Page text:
US1693676A (en) * 1928-01-13 1928-12-04 Joseph F Carson Ball-joint faucet
US1906052A (en) * 1928-07-05 1933-04-25 Milwaukee Valve Co Boiler return trap
US2300111A (en) * 1939-02-13 1942-10-27 Edlund John Ludvig Faucet and valve therefor
US2688462A (en) * 1951-03-02 1954-09-07 Johns Manville Noncorrosive valve
US3103340A (en) * 1962-05-07 1963-09-10 William V Cope Rotatable sealing valve means with friction reducing means for faucets

Patent Citations (7)

* Cited by examiner, † Cited by third party
Publication number Priority date Publication date Assignee Title
US99649A (en) * 1870-02-08 Improvement in bib-cocks
US1409127A (en) * 1920-07-26 1922-03-07 Graham Valve Company Valve
US1693676A (en) * 1928-01-13 1928-12-04 Joseph F Carson Ball-joint faucet
US1906052A (en) * 1928-07-05 1933-04-25 Milwaukee Valve Co Boiler return trap
US2300111A (en) * 1939-02-13 1942-10-27 Edlund John Ludvig Faucet and valve therefor
US2688462A (en) * 1951-03-02 1954-09-07 Johns Manville Noncorrosive valve
US3103340A (en) * 1962-05-07 1963-09-10 William V Cope Rotatable sealing valve means with friction reducing means for faucets

Cited By (41)

* Cited by examiner, † Cited by third party
Publication number Priority date Publication date Assignee Title
US3831900A (en) * 1969-05-07 1974-08-27 Whitey Research Tool Co Valve with sealing seat abutting a soft annular ring and stem
US3910553A (en) * 1972-10-25 1975-10-07 Nupro Co Metering valve
US3857410A (en) * 1973-05-07 1974-12-31 Sno Trik Co Switching valve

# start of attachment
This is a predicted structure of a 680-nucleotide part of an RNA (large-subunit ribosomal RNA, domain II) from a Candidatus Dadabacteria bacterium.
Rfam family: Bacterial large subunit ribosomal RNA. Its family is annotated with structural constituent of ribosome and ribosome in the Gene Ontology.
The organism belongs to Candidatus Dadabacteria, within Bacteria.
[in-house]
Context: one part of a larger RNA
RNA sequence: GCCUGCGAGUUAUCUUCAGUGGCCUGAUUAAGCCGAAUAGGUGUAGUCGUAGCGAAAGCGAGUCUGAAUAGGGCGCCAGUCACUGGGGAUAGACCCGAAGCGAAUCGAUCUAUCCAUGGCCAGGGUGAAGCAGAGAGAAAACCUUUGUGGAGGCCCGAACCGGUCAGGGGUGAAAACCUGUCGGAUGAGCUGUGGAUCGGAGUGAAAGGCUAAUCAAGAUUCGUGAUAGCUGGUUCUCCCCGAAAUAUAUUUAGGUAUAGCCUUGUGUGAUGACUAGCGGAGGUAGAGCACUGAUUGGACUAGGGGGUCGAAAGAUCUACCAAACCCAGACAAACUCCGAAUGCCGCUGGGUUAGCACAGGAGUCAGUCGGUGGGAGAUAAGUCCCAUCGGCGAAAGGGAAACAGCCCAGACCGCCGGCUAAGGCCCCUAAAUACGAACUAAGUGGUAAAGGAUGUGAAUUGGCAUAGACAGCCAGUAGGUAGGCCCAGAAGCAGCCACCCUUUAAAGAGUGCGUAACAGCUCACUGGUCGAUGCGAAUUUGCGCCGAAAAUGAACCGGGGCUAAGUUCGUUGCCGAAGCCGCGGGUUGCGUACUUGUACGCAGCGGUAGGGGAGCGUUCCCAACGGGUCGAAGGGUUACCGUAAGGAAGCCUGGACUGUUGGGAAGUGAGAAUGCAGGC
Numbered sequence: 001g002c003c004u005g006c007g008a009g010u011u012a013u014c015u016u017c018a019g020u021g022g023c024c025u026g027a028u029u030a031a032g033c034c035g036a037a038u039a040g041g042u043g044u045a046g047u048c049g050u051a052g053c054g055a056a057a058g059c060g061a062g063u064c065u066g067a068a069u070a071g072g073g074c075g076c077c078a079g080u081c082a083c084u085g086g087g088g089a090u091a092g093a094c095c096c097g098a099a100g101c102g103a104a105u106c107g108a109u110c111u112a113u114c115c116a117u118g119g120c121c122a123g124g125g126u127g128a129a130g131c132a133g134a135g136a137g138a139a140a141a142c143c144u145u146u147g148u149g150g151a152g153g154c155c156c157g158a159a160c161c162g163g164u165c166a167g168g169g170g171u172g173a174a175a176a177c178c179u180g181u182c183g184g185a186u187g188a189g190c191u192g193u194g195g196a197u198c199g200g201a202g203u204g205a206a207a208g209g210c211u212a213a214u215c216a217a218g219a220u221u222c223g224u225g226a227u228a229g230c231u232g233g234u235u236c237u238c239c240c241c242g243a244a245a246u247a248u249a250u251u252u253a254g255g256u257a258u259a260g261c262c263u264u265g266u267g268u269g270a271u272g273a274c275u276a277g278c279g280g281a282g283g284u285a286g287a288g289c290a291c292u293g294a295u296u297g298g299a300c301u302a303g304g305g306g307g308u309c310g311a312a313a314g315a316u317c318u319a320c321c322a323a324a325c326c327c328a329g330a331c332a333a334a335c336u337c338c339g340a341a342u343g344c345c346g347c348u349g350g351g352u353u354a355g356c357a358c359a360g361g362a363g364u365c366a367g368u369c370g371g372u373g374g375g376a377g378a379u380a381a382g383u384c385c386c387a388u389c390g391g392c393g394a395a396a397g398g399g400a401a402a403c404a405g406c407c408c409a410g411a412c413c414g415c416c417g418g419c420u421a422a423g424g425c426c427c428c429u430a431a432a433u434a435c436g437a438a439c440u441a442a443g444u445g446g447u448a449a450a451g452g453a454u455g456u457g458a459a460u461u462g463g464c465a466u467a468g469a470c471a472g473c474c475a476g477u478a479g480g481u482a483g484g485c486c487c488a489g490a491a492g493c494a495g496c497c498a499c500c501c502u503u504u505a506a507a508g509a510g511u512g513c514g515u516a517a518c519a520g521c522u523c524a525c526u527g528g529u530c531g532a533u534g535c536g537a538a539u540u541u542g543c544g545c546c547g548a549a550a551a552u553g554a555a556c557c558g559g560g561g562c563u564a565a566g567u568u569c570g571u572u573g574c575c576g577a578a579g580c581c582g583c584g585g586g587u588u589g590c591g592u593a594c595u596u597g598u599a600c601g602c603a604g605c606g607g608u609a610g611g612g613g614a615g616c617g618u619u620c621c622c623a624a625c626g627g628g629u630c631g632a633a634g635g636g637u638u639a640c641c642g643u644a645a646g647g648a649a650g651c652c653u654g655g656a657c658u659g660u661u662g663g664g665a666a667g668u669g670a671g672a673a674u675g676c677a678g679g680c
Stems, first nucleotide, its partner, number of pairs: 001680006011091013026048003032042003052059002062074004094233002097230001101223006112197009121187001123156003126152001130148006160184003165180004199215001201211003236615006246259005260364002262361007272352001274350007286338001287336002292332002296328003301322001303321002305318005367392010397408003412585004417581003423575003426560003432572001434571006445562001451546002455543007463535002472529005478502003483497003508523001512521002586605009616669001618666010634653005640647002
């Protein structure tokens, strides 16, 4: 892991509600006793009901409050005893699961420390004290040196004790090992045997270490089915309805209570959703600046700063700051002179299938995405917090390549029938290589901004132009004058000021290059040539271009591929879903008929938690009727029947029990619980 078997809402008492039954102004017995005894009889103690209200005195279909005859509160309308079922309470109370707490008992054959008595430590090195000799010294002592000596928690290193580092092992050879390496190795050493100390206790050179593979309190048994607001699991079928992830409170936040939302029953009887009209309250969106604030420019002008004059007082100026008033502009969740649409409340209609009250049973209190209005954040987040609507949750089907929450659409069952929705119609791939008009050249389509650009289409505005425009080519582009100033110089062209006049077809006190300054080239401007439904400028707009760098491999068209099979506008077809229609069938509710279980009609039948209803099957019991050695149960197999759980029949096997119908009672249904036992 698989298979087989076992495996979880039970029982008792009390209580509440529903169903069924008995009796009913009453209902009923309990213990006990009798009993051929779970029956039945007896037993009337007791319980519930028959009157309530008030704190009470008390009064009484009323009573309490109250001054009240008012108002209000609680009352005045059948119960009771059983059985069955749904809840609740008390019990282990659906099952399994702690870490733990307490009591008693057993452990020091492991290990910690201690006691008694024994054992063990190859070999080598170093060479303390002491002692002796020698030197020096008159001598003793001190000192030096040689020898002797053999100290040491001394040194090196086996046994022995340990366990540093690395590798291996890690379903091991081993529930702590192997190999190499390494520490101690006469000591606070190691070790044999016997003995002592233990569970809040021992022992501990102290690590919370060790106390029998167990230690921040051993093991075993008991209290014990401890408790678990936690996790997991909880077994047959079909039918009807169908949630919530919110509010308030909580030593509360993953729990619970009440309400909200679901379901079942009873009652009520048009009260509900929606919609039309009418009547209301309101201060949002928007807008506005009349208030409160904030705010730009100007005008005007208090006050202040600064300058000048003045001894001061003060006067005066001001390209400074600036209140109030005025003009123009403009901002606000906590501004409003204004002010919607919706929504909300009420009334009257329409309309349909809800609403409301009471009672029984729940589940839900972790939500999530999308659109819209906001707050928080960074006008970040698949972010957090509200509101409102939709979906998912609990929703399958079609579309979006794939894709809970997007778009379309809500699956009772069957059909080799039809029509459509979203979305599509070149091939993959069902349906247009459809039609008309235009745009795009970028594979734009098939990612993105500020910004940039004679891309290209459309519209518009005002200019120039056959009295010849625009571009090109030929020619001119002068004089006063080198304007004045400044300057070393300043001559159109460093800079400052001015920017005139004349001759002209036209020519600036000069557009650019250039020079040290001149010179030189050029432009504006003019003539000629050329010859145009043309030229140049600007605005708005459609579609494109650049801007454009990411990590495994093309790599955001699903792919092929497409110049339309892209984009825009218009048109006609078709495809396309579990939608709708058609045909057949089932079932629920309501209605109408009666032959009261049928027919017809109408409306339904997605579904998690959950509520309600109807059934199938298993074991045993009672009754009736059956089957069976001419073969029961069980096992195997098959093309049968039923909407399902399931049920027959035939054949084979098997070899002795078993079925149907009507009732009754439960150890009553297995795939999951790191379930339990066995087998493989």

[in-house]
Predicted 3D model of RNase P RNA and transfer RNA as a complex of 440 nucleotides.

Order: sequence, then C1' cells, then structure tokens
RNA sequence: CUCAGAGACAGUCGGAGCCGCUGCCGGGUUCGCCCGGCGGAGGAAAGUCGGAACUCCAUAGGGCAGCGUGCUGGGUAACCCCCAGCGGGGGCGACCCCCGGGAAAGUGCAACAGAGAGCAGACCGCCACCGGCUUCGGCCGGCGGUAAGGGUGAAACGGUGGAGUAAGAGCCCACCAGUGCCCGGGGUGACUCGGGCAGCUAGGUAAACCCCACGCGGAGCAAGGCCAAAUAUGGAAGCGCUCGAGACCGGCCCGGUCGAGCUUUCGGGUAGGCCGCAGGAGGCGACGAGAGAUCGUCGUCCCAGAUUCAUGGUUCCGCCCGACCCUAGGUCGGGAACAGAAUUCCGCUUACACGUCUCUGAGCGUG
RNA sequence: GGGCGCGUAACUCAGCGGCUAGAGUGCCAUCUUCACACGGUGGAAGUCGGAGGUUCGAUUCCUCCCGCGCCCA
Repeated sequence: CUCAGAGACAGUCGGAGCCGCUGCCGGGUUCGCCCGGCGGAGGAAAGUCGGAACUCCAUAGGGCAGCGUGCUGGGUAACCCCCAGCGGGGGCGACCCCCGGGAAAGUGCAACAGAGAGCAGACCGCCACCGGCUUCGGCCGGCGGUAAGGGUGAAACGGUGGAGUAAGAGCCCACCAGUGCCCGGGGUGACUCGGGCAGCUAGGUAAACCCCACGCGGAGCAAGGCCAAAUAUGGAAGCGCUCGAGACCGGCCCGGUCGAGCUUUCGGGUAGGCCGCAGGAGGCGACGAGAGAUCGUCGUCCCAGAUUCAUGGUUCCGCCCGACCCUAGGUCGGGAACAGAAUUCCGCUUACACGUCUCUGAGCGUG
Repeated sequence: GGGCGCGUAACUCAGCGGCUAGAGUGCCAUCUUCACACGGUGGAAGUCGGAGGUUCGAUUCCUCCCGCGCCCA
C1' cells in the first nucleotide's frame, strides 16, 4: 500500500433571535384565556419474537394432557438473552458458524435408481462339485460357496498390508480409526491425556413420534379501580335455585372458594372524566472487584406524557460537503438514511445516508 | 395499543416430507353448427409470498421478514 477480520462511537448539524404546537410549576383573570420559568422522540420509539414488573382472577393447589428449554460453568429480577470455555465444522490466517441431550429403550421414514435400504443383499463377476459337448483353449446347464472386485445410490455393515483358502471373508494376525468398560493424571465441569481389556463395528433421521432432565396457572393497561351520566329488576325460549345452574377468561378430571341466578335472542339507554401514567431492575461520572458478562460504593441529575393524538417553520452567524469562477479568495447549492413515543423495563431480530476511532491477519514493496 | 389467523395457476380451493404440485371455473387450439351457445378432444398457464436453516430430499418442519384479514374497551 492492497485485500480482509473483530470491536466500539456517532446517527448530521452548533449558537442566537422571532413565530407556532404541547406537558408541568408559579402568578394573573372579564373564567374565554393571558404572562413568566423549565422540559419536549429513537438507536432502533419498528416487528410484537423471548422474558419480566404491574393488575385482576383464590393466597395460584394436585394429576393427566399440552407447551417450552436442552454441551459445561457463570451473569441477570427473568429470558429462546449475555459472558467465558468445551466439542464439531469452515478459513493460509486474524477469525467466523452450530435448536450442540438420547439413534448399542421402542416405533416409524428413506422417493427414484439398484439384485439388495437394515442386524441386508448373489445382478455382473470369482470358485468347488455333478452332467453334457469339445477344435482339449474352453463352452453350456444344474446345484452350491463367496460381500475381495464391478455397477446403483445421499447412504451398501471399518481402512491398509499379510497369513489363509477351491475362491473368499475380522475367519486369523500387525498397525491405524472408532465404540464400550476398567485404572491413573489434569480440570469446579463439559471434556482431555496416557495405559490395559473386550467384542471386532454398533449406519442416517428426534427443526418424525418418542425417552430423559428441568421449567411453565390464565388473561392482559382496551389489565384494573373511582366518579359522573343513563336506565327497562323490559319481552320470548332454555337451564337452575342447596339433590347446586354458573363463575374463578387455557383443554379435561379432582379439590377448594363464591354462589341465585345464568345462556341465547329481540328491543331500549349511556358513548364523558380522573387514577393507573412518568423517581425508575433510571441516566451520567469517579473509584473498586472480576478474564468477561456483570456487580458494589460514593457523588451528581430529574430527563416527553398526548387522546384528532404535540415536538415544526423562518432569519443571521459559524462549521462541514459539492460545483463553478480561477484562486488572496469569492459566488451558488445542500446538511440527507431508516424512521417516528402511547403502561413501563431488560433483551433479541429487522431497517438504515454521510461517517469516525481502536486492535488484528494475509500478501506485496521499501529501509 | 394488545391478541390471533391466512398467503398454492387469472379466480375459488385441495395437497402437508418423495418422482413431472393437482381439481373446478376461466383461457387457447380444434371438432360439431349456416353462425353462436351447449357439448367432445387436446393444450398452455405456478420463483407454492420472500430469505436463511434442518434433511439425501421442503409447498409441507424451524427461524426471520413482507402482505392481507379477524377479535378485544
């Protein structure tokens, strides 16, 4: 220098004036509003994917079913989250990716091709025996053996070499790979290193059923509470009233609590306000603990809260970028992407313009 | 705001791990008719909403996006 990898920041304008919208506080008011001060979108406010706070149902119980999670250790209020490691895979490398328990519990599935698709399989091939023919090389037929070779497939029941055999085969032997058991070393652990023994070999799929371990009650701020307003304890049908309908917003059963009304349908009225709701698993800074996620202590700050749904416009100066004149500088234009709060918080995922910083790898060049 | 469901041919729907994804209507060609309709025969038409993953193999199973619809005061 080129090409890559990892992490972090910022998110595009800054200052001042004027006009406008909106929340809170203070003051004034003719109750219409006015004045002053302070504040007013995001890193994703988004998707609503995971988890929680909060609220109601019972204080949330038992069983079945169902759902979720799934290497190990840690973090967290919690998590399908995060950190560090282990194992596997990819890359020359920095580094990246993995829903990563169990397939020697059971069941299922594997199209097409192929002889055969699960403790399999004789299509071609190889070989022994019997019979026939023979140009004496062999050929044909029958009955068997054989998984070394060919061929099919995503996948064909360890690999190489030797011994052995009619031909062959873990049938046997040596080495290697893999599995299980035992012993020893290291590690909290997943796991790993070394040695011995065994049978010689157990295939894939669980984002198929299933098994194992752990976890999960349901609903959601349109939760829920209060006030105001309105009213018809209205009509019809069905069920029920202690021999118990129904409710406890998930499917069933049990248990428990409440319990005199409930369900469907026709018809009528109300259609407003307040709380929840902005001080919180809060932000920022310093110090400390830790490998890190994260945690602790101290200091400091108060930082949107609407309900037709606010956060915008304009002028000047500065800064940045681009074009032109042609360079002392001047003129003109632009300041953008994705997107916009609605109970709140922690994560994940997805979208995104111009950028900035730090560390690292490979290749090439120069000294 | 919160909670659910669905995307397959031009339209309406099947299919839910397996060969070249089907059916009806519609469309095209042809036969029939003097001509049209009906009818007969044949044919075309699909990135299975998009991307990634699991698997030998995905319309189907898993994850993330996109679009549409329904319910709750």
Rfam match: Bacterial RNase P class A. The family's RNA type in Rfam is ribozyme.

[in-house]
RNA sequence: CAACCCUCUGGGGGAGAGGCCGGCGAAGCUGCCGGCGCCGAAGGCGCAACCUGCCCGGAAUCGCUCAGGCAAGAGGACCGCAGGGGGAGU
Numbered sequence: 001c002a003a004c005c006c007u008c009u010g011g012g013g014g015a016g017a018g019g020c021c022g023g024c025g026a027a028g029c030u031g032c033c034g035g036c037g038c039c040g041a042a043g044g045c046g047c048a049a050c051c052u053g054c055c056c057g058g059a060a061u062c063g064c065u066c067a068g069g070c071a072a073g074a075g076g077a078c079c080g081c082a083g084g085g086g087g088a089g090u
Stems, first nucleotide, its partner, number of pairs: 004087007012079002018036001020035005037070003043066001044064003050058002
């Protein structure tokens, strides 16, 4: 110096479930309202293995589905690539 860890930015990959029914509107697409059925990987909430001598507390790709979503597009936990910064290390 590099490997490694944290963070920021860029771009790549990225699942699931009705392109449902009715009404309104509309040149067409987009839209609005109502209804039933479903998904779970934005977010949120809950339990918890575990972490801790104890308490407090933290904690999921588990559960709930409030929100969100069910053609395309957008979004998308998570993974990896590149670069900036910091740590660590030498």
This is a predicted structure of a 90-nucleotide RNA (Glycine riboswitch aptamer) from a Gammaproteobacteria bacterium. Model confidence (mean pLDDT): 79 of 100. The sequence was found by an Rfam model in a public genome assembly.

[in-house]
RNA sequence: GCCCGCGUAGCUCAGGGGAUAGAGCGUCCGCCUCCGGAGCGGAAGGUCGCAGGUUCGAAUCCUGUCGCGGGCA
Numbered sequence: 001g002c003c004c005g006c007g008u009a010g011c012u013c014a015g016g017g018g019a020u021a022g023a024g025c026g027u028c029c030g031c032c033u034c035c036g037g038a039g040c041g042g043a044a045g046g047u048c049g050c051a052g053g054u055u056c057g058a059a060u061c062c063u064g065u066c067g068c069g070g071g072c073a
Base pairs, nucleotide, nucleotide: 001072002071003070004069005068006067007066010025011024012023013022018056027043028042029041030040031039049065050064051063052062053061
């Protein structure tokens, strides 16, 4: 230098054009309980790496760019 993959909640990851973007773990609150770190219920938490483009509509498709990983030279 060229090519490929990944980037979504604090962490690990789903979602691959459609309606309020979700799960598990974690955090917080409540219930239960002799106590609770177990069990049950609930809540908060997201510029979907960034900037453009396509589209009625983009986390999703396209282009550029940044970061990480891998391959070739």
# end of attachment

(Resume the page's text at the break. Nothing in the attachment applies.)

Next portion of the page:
US3955793A (en) * 1974-06-21 1976-05-11 Exxon Production Research Company Valve stem static seal system
US3975119A (en) * 1975-09-17 1976-08-17 Farris Jr Clyde A Diaphragm pump having auxiliary chamber
DE3336345A1 (en) * 1983-10-06 1985-04-18 Eickhoff Geb High pressure ball valve
DE3518659A1 (en) * 1985-05-24 1986-11-27 Teves Gmbh Alfred Valve
US4630629A (en) * 1986-03-07 1986-12-23 General Screw Products Company Valve with compressible valve stem and valve body seals
EP0321129A2 (en) * 1987-12-04 1989-06-21 Vernay Laboratories,Inc. Composite elastomer-tipped tubular metallic device for armature and needle valve applications
EP0321129A3 (en) * 1987-12-04 1990-08-29 Vernay Laboratories,Inc. Composite elastomer-tipped tubular metallic device for armature and needle valve applications
US4964432A (en) * 1990-03-19 1990-10-23 Keystone International, Inc. Method and means for mounting valve member on valve stem
US5100099A (en) * 1990-06-14 1992-03-31 Societe Nationale D'etude Et De Construction De Moteurs D'aviation "S.N.E.C.M.A." Ball-type sealing device
US5118073A (en) * 1991-09-12 1992-06-02 Century Valve, Ltd. Valve
US6152159A (en) * 1997-01-14 2000-11-28 Frank W. Schaefer, Inc. Valve assembly and method for use in delivery of molten metal
US6273398B2 (en) 1998-04-22 2001-08-14 Arvin Motion Control Limited Vent valve for gas strut
US6196523B1 (en) * 1998-08-21 2001-03-06 Kabushiki Kaisha Neriki Stop valve